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Current Speeches


Venue  :  Dewan Tun Hussein Onn, PWTC
Date  :  04/12/2017



Assalammualaikum Warahmatullahi Wabarakatuh,

and Salam 1Malaysia,


YABhg. Datin Paduka Seri Rosmah Mansor,


YBhg. Tan Sri Shahrizat Abdul Jalil, Chairman of Women In Politics 2017, Advisor on Women Entrepreneurs and Professional Development in the Prime Minister’s Department and Head of Wanita UMNO Malaysia.


YBhg. Datin Paduka Datuk Nor Hayati Tan Sri Onn,

Chairperson of the Organising Committee of WIPKL 2017




Distinguished Speakers, Friends,


Ladies and Gentlemen.


  1. First of all let me welcome you all to the International Conference on Women in Politics 2017, or WIPKL 2017, and let me say how pleased I am to see so many of you here again for this conference that addresses such an important issue.


Ladies and gentlemen,


  1. We cannot but be aware that we live in times of great, and increasingly fast change. When we see our children using a smart phone quicker than we can – machines that didn’t even exist in their current form only a decade ago – or when we see them making their home-made videos and uploading them unto their own YouTube Channel, we know it is because of the internet revolution.


  1. But now another revolution - the Fourth Industrial Revolution or IR 4.0 - is upon us. We cannot wait. We must ready ourselves and embrace it immediately, for the future waits for no one.



  1. So let me congratulate Wanita UMNO, the Women’s Wing of UMNO, for organising this international event and focussing clearly on this crucial theme - “Women and IR 4.0: Leadership and Substantive Equality”.


  1. The Fourth Industrial Revolution represents both great opportunities and great costs for those who are not prepared for it. As Professor Robert J Shiller, the 2013 Nobel laureate in economics, has said: “You cannot wait until a house burns down to buy fire insurance on it. We cannot wait until there are massive dislocations in our society to prepare for the Fourth Industrial Revolution.”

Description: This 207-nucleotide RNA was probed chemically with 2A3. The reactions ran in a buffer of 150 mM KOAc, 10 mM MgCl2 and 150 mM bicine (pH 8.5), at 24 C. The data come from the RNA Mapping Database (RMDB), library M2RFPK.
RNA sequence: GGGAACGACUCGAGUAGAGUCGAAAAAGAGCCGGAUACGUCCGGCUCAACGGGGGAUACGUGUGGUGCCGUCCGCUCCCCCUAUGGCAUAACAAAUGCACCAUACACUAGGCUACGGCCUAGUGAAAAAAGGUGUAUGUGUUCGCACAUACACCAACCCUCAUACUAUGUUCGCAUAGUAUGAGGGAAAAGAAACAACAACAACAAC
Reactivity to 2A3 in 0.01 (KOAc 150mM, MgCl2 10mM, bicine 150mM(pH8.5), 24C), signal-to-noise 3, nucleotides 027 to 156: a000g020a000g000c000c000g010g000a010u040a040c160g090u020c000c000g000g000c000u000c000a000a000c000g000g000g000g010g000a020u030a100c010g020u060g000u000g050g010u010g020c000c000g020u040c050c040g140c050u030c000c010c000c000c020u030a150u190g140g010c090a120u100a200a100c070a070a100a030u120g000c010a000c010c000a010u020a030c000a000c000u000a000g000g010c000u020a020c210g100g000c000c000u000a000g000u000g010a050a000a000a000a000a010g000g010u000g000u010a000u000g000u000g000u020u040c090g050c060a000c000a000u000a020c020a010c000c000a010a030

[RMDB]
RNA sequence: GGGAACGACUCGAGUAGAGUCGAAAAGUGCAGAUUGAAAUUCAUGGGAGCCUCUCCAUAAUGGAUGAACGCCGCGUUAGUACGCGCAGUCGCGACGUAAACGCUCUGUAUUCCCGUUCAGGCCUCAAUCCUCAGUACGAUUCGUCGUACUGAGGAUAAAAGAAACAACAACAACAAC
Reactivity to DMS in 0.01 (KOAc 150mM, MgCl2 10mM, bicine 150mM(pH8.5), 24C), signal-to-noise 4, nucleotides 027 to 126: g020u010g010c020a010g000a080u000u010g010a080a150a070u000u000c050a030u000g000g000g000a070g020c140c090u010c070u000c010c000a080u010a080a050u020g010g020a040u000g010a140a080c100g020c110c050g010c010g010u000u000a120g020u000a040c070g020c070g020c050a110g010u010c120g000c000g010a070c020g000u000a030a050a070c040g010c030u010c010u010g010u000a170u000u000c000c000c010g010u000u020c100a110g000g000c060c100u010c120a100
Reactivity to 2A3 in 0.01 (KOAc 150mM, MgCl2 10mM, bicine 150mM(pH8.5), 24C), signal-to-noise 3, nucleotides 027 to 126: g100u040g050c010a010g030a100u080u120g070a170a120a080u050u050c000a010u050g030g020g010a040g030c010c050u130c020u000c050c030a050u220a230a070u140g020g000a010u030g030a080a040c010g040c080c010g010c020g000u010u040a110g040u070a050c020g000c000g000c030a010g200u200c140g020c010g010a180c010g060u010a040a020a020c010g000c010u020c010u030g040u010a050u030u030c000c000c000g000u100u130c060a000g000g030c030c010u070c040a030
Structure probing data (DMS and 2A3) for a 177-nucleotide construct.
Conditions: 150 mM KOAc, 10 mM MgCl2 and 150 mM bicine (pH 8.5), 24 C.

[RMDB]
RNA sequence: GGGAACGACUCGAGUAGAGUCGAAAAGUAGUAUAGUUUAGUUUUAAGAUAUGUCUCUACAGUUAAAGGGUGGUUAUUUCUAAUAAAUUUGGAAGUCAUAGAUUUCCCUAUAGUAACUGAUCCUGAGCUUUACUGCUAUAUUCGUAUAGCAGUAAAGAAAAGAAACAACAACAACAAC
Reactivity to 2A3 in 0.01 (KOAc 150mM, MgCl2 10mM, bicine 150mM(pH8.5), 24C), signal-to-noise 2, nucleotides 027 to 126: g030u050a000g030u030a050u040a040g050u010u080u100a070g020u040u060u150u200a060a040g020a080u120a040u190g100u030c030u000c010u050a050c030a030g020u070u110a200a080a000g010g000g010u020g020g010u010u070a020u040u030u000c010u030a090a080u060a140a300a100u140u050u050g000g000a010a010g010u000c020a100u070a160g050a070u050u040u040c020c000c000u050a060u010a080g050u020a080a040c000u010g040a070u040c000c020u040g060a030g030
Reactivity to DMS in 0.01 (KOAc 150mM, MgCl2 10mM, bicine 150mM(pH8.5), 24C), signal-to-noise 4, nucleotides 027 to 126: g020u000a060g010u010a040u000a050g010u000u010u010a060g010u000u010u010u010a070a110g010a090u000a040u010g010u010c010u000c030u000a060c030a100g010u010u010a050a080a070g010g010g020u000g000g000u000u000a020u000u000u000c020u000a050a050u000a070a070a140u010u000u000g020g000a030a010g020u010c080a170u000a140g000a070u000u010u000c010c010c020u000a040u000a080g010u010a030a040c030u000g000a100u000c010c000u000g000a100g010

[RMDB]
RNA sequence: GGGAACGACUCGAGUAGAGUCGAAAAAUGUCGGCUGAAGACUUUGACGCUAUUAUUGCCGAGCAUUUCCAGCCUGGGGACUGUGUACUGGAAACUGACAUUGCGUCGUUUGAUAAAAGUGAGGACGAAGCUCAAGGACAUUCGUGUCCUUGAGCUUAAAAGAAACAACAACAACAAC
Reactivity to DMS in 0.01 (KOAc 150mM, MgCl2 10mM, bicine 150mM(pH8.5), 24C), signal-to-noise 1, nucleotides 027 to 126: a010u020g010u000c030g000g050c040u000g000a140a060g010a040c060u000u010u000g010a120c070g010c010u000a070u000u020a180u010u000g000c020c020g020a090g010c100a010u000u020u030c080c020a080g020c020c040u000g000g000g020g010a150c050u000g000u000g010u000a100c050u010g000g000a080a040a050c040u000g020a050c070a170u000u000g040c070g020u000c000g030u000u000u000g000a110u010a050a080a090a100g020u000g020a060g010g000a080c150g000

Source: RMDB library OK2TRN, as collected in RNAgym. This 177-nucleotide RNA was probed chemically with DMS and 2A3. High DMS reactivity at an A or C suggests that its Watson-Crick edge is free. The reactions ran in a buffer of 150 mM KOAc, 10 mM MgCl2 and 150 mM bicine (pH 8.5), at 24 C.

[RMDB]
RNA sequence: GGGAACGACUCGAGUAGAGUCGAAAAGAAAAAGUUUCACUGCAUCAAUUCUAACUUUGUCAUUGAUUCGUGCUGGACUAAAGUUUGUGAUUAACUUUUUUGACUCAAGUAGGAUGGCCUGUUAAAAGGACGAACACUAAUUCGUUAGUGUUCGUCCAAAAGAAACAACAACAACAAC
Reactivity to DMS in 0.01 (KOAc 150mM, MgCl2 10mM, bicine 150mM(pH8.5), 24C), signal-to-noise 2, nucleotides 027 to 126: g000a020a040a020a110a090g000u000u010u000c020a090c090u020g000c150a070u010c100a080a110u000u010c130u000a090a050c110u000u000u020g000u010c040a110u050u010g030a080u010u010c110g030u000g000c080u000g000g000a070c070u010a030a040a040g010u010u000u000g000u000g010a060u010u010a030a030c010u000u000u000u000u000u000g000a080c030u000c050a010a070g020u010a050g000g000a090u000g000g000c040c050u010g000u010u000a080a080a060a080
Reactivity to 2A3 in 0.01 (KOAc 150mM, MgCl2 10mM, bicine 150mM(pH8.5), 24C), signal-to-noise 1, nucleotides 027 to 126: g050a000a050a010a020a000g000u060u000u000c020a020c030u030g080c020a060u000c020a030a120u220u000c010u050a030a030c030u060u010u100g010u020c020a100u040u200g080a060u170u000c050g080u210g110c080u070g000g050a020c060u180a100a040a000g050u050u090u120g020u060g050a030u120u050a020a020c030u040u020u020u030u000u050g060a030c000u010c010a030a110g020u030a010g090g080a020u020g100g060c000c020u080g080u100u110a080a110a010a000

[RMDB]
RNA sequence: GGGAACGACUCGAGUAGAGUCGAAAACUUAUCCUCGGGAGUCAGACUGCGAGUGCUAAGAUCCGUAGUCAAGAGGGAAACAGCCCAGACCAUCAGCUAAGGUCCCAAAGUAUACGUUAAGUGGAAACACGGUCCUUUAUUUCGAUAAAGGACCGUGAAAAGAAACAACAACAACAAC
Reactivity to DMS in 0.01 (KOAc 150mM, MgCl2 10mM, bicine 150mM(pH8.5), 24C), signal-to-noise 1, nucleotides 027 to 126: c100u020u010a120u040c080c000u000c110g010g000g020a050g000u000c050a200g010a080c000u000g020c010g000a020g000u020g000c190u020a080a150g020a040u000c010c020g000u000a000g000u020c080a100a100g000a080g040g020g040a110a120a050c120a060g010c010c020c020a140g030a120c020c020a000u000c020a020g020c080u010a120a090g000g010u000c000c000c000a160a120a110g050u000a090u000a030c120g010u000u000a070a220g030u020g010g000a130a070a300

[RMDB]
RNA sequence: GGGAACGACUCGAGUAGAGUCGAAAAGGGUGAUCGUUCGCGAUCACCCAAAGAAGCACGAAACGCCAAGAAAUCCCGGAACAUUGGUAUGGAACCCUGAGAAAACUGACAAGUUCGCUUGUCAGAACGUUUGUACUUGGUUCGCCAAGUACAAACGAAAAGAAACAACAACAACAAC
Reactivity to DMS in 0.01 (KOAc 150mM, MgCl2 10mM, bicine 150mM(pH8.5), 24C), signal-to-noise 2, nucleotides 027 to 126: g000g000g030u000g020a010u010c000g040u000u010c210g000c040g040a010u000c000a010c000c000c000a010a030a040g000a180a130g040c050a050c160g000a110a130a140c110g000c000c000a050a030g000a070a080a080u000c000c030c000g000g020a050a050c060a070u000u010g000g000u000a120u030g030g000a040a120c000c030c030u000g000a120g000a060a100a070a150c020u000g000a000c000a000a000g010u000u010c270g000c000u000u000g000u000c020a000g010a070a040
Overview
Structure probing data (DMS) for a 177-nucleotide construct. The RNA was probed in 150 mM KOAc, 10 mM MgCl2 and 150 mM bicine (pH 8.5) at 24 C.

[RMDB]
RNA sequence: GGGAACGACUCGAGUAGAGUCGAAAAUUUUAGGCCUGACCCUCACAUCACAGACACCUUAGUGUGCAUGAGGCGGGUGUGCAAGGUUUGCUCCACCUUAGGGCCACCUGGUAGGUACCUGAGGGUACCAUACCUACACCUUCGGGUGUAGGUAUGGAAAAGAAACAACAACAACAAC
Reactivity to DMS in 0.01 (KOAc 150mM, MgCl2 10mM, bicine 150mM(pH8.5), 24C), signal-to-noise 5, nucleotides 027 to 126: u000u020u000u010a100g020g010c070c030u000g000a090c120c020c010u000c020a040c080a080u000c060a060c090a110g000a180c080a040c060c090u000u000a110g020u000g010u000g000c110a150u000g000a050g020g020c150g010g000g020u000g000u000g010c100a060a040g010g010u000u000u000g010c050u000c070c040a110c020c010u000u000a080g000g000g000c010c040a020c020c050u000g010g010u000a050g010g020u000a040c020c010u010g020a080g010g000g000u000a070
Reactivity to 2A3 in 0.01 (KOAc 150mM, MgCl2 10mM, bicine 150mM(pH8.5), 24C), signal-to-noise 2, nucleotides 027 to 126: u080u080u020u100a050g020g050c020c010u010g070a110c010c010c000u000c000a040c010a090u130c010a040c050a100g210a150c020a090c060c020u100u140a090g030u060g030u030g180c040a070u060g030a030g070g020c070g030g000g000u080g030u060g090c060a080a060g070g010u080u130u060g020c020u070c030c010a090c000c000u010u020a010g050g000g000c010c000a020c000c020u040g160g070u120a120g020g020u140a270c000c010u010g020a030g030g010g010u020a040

1. A recent report by the World Economic Forum also identified that women may be more adversely affected by IR 4.0 than men, and that is why we need to make more of an effort to address talent requirements and gender gaps to ensure that we make the most of our female workforce. Every opportunity must be there for them to be educated, recruited and promoted.
  2. The moral case for gender equality has, in the most part, been won. The business and economic case is also increasingly understood. The Fourth Industrial Revolution now requires that we place women’s equal participation in the workplace at the very heart of our preparations for the coming changes.


  1. As we look forward and begin to plan far into the future with our TN50 initiative or Transformasi Nasional 2050, it is vital that we see women as equal partners and drivers of the growth that must be shared by all our citizens. For it should be obvious to everyone that if the full contribution of women is not realised, countries will not unlock their full potential.


  1. To do that, we must challenge gender bias and inequality, move towards substantive equality for women, campaign against violence against women, celebrate women’s achievements, and champion women’s rights for equal education.


  1. We have made great efforts, and Malaysia has a strong track record when it comes to women’s rights. I am delighted to state that in the public sector, women now fill 35 percent of top management posts.


  1. In fact I am told that if the police and military services are excluded, women officers make up the majority of the civil service, at 57.5 percent. So we are heading in the right direction. But we want to go further, especially at the higher levels.


  1. We launched the Malaysian Chapter of the 30 Percent Club, which aims to achieve better gender balances at all levels of organisations. I want, for instance, to see women make up 30 percent of the boards of all public listed companies. On this we are currently behind target.